The first Europeans to see the Adirondack landscape of Northern New York came to explore, to document important military operations and fortifications, or to create maps and scientifically accurate images of the terrain, flora, and fauna.
These early illustrations filled practical needs rather than aesthetic ones. In 1818, the Adirondacks was still a mysterious “wild, barren tract…covered with almost impenetrable Bogs, Marshes & Ponds, and the uplands with Rocks and evergreens.”
Later, when tourists were flocking to Saratoga Springs, N.Y. in the 1830s, few ventured north into the “lofty chain of granite” visible from Lake George. One guidebook described the mysterious forms as “a wild repulsive aspect.” Little was known of the Adirondack mountains.
In 1836, the New York State legislature authorized a survey of the state’s natural resources. Artist Charles Cromwell Ingham was asked to join geologists Ebenezer Emmons and William C. Redfield during one of the first exploratory surveys.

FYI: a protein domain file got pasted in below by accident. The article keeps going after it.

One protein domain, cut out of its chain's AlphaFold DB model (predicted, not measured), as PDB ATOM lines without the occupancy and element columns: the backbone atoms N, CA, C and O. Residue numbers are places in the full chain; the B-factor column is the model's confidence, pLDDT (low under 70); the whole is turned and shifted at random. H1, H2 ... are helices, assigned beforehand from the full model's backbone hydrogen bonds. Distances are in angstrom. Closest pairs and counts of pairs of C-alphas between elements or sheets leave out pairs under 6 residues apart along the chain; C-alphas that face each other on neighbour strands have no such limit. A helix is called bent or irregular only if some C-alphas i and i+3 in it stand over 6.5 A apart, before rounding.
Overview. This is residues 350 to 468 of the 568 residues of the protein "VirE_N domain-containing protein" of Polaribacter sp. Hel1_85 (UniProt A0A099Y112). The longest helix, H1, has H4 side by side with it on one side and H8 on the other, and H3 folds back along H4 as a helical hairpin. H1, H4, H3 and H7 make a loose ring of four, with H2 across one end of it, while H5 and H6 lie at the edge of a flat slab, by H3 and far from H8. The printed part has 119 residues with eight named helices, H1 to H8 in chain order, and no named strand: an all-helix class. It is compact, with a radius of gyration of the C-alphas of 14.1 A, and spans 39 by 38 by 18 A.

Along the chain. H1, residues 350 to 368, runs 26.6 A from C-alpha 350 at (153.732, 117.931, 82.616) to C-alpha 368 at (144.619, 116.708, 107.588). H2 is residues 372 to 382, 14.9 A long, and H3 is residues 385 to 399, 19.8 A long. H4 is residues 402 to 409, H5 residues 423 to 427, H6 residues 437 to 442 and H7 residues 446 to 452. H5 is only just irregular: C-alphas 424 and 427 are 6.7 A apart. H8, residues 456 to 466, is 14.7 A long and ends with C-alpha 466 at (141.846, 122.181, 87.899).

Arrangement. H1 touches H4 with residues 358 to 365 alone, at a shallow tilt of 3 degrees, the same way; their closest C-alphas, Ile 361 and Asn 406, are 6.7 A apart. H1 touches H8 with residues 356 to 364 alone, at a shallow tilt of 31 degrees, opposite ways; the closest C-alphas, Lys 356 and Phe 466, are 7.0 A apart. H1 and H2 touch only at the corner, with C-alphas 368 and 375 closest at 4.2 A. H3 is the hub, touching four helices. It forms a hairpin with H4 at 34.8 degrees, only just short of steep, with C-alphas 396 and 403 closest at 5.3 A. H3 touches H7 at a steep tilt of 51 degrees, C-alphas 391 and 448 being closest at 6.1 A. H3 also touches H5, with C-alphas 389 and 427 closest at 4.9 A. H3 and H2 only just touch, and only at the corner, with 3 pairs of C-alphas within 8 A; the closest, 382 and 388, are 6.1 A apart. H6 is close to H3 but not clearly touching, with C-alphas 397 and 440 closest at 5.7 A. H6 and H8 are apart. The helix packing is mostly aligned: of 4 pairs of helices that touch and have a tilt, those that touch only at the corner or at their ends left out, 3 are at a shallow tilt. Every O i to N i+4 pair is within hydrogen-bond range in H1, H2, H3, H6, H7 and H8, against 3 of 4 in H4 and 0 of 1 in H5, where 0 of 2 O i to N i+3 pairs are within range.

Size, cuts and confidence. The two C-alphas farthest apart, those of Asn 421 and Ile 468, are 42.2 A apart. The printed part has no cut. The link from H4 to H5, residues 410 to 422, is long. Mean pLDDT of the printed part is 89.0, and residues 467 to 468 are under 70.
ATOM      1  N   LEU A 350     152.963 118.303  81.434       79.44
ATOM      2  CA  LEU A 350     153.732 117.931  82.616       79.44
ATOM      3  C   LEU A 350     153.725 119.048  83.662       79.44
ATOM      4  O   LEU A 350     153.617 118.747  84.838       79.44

During the trip, Ingham painted The Great Adirondack Pass, “on the spot.” Eventually, dozens of painters arrived who painted landscapes of the region. Many of the paintings are held in the collections of Adirondack Experience, the former Adirondack Museum in Long Lake, including works by Thomas Cole, John Frederick Kensett, William Havell, John Henry Dolph and James David Smillie.
Engravings and lithographs brought these images to a wider audience and provided many Americans with their first glimpse of the “howling wilds” that were the Adirondack Mountains. William James Stillman took many early photos of the region in 1859, these are among the first photographic landscape studies taken in the Adirondacks. Eventually, photographs – stereo views and albumen prints – were sold as tourist souvenirs and to armchair travelers.
By 1870, the Adirondacks had become a tourist destination with clearly defined travel routes, hotels, beaches, and camps. This was the era of Seneca Ray Stoddard.
Illustration: View of Caldwell, Lake George, by William Tolman Carlton, 1844; and Charles Cromwell Ingham’s The Great Adirondack Pass, both in the collections of the Adirondack Museum.